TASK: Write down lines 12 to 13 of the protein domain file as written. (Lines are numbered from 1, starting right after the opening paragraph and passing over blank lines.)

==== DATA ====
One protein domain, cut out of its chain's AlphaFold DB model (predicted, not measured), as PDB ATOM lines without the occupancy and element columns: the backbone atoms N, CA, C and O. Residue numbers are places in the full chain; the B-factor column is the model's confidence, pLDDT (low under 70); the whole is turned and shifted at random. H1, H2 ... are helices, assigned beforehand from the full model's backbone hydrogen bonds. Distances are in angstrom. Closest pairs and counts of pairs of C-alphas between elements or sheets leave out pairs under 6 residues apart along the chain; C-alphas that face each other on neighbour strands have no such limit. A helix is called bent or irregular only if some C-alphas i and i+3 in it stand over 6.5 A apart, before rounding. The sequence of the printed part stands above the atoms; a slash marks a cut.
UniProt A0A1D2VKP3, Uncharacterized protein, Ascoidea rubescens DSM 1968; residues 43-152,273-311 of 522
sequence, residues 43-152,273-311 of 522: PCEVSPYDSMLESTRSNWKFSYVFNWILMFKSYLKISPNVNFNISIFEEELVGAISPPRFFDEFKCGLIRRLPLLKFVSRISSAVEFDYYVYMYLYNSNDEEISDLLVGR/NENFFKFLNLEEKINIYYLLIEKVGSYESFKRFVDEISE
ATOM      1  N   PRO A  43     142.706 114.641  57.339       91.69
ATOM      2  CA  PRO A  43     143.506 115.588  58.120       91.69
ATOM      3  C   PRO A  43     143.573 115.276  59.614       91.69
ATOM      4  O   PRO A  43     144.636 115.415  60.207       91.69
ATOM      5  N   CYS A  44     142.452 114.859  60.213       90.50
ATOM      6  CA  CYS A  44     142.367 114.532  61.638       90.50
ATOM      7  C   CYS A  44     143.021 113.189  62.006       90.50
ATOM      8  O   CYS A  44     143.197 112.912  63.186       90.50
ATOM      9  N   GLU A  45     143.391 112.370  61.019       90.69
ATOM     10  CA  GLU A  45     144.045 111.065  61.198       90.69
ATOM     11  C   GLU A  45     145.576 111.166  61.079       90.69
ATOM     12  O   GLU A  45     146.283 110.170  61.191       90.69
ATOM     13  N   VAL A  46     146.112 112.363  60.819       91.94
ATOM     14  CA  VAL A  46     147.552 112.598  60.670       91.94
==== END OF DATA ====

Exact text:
ATOM     10  CA  GLU A  45     144.045 111.065  61.198       90.69
ATOM     11  C   GLU A  45     145.576 111.166  61.079       90.69